What is the difference between ‘Stative’ and ‘Dynamic’ Verbs?

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Verbs (which describe an action, or an act of doing something) can be divided into what they state (stative), or activity they describe (dynamic).

State and Dynamic Verbs

What is a stative verb?

Stative Verbs – also sometimes described as State Verbs – are usually used in the simple tenses (Simple Past, Simple Present, and so on). Normally, they are not used with continuous tenses (Present Continuous, Past Continuous).

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What is a Dynamic Verb?

Dynamic verbs are those that are action verbs, while Stative usually describe the act of feeling or liking something.

Examples (list) of Stative Verbs

like know belong
love realise fit
hate suppose contain
want mean consist
need understand seem
prefer believe depend
agree remember matter
mind recognise see
own appear look (=seem)
sound taste smell
hear astonish deny
disagree please impress
satisfy promise surprise
doubt think (=have an opinion) feel (=have an opinion)
wish imagine concern
dislike be have
deserve involve include
lack measure (=have length etc) possess
owe weigh (=have weight) guess

Examples of Stative Verbs and their use in sentences

  • Lara wants a new iPad. (Incorrect: Lara is wanting a new iPad.)
  • Jack hates the rain because he gets wet. (Incorrect: Jack is hating the rain because it makes him wet.)
  • Michael prefers coffee to tea. (Incorrect: Michael is preferring coffee to tea.)
  • The box weighs 100 kilograms. (Incorrect: The box is weighing 100 kilograms.)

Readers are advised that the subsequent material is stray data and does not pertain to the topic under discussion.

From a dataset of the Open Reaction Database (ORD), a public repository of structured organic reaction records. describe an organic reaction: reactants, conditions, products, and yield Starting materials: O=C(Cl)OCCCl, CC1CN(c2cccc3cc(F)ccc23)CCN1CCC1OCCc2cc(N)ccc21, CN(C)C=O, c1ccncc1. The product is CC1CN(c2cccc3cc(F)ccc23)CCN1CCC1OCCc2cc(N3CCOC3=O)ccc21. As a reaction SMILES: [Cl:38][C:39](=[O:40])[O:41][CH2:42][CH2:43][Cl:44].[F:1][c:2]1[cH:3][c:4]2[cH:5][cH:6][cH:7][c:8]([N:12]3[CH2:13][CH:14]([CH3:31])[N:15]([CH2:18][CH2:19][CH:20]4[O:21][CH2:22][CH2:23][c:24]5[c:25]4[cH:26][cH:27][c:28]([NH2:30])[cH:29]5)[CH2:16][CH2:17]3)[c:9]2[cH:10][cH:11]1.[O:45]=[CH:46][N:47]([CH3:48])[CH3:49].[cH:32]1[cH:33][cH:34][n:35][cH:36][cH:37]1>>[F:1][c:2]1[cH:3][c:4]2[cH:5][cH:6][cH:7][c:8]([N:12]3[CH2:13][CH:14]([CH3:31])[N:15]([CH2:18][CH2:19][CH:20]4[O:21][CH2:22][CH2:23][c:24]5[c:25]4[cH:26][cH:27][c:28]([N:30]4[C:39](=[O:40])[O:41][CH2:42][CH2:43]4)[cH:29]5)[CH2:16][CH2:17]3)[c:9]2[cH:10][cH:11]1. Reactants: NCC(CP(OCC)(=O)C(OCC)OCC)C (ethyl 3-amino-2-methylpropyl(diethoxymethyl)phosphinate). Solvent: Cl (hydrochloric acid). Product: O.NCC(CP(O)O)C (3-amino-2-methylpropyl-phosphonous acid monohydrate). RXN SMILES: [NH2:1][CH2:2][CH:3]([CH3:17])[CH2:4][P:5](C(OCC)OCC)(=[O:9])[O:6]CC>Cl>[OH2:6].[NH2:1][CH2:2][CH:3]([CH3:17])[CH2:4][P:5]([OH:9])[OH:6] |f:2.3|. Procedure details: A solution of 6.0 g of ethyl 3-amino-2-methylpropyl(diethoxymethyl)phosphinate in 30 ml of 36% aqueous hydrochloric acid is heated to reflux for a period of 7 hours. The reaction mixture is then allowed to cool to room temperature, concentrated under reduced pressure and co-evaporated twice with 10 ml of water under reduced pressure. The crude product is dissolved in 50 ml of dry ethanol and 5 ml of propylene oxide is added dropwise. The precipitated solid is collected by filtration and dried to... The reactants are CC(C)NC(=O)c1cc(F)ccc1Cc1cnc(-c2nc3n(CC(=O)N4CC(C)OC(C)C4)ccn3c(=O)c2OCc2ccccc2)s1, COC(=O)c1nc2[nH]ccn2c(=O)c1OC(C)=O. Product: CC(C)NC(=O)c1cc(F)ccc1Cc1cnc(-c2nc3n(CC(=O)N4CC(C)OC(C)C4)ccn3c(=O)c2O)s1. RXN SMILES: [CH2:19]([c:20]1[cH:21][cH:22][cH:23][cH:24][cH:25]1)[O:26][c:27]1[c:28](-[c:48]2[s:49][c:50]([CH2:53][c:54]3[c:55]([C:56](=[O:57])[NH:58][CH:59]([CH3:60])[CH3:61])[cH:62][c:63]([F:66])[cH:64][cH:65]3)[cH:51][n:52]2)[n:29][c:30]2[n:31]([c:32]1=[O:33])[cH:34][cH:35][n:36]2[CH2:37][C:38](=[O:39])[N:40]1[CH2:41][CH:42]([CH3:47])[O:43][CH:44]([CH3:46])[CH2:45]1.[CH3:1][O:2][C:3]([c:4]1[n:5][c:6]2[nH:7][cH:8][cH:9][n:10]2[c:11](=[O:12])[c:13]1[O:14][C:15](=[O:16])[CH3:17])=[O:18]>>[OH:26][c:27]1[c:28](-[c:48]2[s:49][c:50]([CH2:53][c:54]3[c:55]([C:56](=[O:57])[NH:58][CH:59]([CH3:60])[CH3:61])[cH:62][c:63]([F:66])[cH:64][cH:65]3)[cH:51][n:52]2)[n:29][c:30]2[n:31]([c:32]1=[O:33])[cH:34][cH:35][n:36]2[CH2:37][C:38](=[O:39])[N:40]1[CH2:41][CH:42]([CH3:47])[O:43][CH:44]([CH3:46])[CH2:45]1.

Examples of Dynamic Verbs (Activity Verbs)

  • Learn – I am learning to play the piano.
  • Ask – Can I ask you a question?
  • Call – Please give me a call back when your meeting is finished.
  • Drink – I am drinking my coffee at the moment.
  • Eat – I eat three full meals a day.
  • Help – Can I help you?
  • Play – Let’s play PS4 this afternoon.
  • Read – I am reading David Mitchell’s new book.
  • Throw – Don’t throw the ball at the window, it will break!
  • Work – I am working on a new software for the design industry.
  • Grow – The new puppy is growing so quickly.
  • Arrive – We arrived at the station in time to catch the train.
  • Fall – He fell into a puddle.
  • Die – I am dying to eat some mangoes.
  • Hit – The tennis players were hitting the ball to each other for a long time.
  • Jump – I am going to jump in the shower and I’ll see you in one hour.
  • Kick – He kicked the ball over the fence into the neighbour’s garden.
  • Knock – We knocked on the door but no one answered so we left.
  • Fall – The keys probably fell out of your pocket while you were running.
  • Change – The seasons are changing due to climate change.

 

But wait.. aren’t some verbs BOTH Dynamic and Stative?

To Be

Yes some verbs are both dynamic and stative, for example, the verb To Be – when we use this in the dynamic sense it means acting or behaving in a certain way.

Stative: You are clever = this is a fact.

Dynamic: You are being clever = You are trying to be too smart (not usually, but right now).

To Have

Stative: I have a new PS5.

Dynamic: I am having my birthday party this weekend and want to invite you if you’re free. (In this case “I am having” works as a future tense something taking place at a future time).

To Taste

Stative: Lunch yesterday tasted absolutely amazing.

Dynamic: The robot was looking at his screen.